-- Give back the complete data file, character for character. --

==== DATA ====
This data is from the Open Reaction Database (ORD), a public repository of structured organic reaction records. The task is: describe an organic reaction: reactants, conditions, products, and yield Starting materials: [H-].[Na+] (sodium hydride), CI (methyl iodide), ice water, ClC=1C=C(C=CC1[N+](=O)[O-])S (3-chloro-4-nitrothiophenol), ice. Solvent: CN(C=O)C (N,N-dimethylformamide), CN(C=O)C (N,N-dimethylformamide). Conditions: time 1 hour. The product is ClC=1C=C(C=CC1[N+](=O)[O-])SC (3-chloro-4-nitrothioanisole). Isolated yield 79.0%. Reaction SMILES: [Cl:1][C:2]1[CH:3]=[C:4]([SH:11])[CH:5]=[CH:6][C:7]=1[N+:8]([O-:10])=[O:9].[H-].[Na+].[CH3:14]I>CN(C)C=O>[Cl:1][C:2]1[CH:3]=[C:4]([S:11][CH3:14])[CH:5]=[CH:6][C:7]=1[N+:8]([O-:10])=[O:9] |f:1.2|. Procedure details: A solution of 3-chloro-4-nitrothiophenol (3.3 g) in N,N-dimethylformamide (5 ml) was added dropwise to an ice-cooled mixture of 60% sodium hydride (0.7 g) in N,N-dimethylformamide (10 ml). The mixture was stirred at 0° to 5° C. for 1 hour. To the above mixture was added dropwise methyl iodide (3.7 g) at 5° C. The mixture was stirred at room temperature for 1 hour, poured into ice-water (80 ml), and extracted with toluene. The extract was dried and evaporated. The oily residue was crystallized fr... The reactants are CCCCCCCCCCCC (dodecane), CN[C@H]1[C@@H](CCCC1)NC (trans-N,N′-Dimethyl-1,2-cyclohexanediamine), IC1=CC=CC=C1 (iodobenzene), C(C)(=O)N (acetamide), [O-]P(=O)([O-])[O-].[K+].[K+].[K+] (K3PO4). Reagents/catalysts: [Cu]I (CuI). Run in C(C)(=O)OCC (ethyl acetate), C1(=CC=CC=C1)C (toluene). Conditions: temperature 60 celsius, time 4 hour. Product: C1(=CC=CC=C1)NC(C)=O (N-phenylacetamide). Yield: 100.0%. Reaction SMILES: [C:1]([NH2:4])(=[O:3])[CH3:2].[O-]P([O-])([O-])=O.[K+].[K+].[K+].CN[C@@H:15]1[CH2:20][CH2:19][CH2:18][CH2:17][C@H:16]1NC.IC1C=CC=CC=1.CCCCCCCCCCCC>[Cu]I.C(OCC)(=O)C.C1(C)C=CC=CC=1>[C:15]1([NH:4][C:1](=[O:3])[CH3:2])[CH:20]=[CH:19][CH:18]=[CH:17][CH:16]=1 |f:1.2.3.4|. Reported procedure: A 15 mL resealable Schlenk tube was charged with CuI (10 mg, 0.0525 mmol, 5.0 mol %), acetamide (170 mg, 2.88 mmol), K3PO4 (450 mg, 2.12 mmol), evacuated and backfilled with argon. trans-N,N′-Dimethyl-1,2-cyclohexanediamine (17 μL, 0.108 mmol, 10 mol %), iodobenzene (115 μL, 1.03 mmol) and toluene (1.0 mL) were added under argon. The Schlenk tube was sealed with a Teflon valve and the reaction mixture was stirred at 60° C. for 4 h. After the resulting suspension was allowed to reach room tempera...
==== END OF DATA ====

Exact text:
This data is from the Open Reaction Database (ORD), a public repository of structured organic reaction records. The task is: describe an organic reaction: reactants, conditions, products, and yield Starting materials: [H-].[Na+] (sodium hydride), CI (methyl iodide), ice water, ClC=1C=C(C=CC1[N+](=O)[O-])S (3-chloro-4-nitrothiophenol), ice. Solvent: CN(C=O)C (N,N-dimethylformamide), CN(C=O)C (N,N-dimethylformamide). Conditions: time 1 hour. The product is ClC=1C=C(C=CC1[N+](=O)[O-])SC (3-chloro-4-nitrothioanisole). Isolated yield 79.0%. Reaction SMILES: [Cl:1][C:2]1[CH:3]=[C:4]([SH:11])[CH:5]=[CH:6][C:7]=1[N+:8]([O-:10])=[O:9].[H-].[Na+].[CH3:14]I>CN(C)C=O>[Cl:1][C:2]1[CH:3]=[C:4]([S:11][CH3:14])[CH:5]=[CH:6][C:7]=1[N+:8]([O-:10])=[O:9] |f:1.2|. Procedure details: A solution of 3-chloro-4-nitrothiophenol (3.3 g) in N,N-dimethylformamide (5 ml) was added dropwise to an ice-cooled mixture of 60% sodium hydride (0.7 g) in N,N-dimethylformamide (10 ml). The mixture was stirred at 0° to 5° C. for 1 hour. To the above mixture was added dropwise methyl iodide (3.7 g) at 5° C. The mixture was stirred at room temperature for 1 hour, poured into ice-water (80 ml), and extracted with toluene. The extract was dried and evaporated. The oily residue was crystallized fr... The reactants are CCCCCCCCCCCC (dodecane), CN[C@H]1[C@@H](CCCC1)NC (trans-N,N′-Dimethyl-1,2-cyclohexanediamine), IC1=CC=CC=C1 (iodobenzene), C(C)(=O)N (acetamide), [O-]P(=O)([O-])[O-].[K+].[K+].[K+] (K3PO4). Reagents/catalysts: [Cu]I (CuI). Run in C(C)(=O)OCC (ethyl acetate), C1(=CC=CC=C1)C (toluene). Conditions: temperature 60 celsius, time 4 hour. Product: C1(=CC=CC=C1)NC(C)=O (N-phenylacetamide). Yield: 100.0%. Reaction SMILES: [C:1]([NH2:4])(=[O:3])[CH3:2].[O-]P([O-])([O-])=O.[K+].[K+].[K+].CN[C@@H:15]1[CH2:20][CH2:19][CH2:18][CH2:17][C@H:16]1NC.IC1C=CC=CC=1.CCCCCCCCCCCC>[Cu]I.C(OCC)(=O)C.C1(C)C=CC=CC=1>[C:15]1([NH:4][C:1](=[O:3])[CH3:2])[CH:20]=[CH:19][CH:18]=[CH:17][CH:16]=1 |f:1.2.3.4|. Reported procedure: A 15 mL resealable Schlenk tube was charged with CuI (10 mg, 0.0525 mmol, 5.0 mol %), acetamide (170 mg, 2.88 mmol), K3PO4 (450 mg, 2.12 mmol), evacuated and backfilled with argon. trans-N,N′-Dimethyl-1,2-cyclohexanediamine (17 μL, 0.108 mmol, 10 mol %), iodobenzene (115 μL, 1.03 mmol) and toluene (1.0 mL) were added under argon. The Schlenk tube was sealed with a Teflon valve and the reaction mixture was stirred at 60° C. for 4 h. After the resulting suspension was allowed to reach room tempera...